Coming to Gent to watch the Six Day, as I have for 20 years, is like meeting up with an old friend, a friend you see just once a year but when you meet you are familiar and easy in each others company. Most familiar is the velodrome, Het Kuipke that hosts the Six Days which has, barring a few upgrades in the bar areas, changed very little during the time I’ve been coming.
Ed and pals spent a few days at the Gent Six Day, catching up with the racing and old friends, and taking in the world cup cycle-cross race at Hasselt as well - but before we consider the racing at the track we have to think about the entertainment; whilst Belgium is a modern country and advance technologically we still marvel at the track-side entertainment; it’s like stepping back to a miners’ welfare in the 70’s – but the crowd loves it - and so do we...
Second place finishers and race revelations Chris Latham and Ollie Woods are both products of the British Cycling ‘system’. There were a number of factors which contributed to their result – they’re familiar with the venue and the track is big, fast and non technical unlike Gent and Bremen which take a bit of getting used to.
On a cool but dry and benign morning around the beautiful lochs and hills above Aberfoyle and Callander it was Paisley Velo Race Team's Scottish ‘Olympic’ Time Trial Champion Chris Smart who defended his title as 'King of the Trossachs' despite being 21 seconds down to former Tour de Trossachs Tartar, Arthur Doyle (www.Dooleys-Cycles.co.uk) at the top of the Dukes Pass.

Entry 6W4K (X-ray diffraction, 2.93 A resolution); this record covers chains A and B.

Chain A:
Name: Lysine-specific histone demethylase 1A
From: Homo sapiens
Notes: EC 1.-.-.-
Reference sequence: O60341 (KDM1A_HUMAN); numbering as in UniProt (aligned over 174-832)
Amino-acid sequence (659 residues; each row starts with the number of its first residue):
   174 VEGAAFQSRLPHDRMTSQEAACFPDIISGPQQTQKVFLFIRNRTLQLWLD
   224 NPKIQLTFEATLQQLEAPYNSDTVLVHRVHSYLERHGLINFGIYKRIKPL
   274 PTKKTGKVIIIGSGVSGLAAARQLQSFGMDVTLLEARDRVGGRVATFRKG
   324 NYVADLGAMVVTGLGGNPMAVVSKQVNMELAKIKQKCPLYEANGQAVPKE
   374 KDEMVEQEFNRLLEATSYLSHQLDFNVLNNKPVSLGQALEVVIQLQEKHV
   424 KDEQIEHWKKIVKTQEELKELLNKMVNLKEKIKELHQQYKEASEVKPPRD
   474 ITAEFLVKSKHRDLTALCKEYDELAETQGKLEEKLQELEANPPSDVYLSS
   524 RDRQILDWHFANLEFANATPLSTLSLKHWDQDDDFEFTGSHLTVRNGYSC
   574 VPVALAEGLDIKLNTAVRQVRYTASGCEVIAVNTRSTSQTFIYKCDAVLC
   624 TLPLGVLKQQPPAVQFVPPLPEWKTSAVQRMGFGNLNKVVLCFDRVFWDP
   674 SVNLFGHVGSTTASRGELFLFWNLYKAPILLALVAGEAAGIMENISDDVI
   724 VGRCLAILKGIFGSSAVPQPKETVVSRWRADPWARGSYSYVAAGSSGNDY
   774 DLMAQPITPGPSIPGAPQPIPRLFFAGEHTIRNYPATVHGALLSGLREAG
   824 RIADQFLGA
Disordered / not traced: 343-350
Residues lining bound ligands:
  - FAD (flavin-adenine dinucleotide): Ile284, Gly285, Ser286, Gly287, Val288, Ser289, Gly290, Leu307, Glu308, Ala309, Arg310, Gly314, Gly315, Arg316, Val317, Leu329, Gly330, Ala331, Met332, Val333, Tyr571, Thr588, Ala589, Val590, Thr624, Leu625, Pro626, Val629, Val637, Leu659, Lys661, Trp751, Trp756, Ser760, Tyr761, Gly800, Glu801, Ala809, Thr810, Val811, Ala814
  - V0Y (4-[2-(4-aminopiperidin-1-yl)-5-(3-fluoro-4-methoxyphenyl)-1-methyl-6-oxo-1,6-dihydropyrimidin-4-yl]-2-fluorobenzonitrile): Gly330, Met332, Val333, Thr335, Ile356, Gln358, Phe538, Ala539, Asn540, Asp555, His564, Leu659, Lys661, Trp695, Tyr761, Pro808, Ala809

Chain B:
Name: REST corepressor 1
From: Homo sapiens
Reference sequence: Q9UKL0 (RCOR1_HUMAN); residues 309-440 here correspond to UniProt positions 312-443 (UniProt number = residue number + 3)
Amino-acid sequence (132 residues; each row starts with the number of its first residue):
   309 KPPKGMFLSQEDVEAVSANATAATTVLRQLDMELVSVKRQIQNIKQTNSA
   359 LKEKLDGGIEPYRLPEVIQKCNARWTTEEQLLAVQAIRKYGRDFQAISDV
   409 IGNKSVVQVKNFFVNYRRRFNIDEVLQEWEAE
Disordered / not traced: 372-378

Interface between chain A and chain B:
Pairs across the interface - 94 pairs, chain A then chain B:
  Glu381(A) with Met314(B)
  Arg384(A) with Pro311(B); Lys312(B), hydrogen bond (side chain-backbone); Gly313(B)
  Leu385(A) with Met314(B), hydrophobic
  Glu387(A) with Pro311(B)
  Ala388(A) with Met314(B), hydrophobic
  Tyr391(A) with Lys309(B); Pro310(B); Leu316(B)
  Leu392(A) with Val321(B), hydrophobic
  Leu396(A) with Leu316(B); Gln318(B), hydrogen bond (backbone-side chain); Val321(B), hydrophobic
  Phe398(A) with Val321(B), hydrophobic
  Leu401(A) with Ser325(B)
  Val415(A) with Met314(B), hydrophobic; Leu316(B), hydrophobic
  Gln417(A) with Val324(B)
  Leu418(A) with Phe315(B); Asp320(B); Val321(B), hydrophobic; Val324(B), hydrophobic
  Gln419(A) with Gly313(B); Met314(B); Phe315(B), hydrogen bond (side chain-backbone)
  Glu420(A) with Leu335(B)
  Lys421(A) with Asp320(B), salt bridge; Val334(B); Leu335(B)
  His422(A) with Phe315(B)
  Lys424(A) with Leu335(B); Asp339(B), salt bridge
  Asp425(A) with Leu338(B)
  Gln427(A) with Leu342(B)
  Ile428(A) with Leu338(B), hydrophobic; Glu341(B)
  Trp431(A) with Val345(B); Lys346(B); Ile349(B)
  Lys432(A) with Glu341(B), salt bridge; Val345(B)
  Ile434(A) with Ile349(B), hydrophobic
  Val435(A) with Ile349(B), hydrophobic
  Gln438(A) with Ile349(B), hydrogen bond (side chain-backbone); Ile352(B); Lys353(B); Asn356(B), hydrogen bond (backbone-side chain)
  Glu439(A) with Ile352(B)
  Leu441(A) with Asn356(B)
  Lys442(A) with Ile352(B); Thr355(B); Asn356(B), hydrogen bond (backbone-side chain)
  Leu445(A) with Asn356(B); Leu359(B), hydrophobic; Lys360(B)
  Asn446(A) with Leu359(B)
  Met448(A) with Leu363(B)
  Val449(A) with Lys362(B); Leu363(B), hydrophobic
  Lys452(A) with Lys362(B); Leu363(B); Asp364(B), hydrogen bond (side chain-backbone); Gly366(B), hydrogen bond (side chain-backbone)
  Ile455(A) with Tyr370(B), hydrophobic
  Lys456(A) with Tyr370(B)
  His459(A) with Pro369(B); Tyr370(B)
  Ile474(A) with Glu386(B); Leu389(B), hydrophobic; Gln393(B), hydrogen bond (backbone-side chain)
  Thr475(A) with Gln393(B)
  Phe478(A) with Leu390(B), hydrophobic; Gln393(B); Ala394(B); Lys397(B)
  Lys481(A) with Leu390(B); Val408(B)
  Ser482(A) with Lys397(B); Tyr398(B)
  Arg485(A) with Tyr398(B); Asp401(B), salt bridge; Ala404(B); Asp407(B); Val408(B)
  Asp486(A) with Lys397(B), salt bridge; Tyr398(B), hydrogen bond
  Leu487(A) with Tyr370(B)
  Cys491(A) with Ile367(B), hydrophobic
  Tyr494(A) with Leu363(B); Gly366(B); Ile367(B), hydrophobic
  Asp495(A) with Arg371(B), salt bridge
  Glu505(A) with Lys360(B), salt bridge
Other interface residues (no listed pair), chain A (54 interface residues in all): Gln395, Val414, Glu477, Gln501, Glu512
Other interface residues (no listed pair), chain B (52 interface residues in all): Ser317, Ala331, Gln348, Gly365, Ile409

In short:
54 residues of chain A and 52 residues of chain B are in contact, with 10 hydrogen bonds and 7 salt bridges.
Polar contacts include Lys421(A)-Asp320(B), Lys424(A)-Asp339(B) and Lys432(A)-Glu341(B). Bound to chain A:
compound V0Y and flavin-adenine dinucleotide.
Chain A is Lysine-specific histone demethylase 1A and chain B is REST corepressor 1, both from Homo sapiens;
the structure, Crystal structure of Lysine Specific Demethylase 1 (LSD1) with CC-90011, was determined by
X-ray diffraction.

Courtesy of the Legend of North East Cycling that is Ms. Isobel Smith, here’s the lowdown on the 2015 Scottish 100 Mile Championship. "With six miles to go it was all done bar the shouting; Stephen Williamson was looking strong and had increased his lead to 3.39 over the Deeside rider with last year's winner now having to settle for bronze."
Ben Hetherington of Achieve attacked into the final drag maintaining a slender lead all the way to the line to take a strong victory with Jack Rees also of Achieve winning the bunch sprint.
On a windswept day for the strong of leg and heart on the Ayrshire coast it was last year's silver medallist, 'fresh' from that toughest of races, the RAS, Peter Murdoch (Neon-Velo Cycling Team) who's 52:13 was 22 seconds too quick for deposed reigning champion, Iain Grant (Fullarton Wheelers) and 49 seconds faster than bronze medallist and another former '25' champion, Arthur Doyle (Dooleys).
You forget how gruesome the climbs are here in Italy; I'd never been over the Mortirolo before but it was an eye opener - 11.9 kilometres (that's more than seven miles) with an AVERAGE gradient of just under 12% and a maximum of 18%. Lance reckoned it was the toughest climb he ever raced and 'Bert' was on 34 x 30; 'nuff said !' On most of the big climbs there are sections where it eases a little; not on this swine, it's unrelenting and unforgiving - ask Fabio Aru ...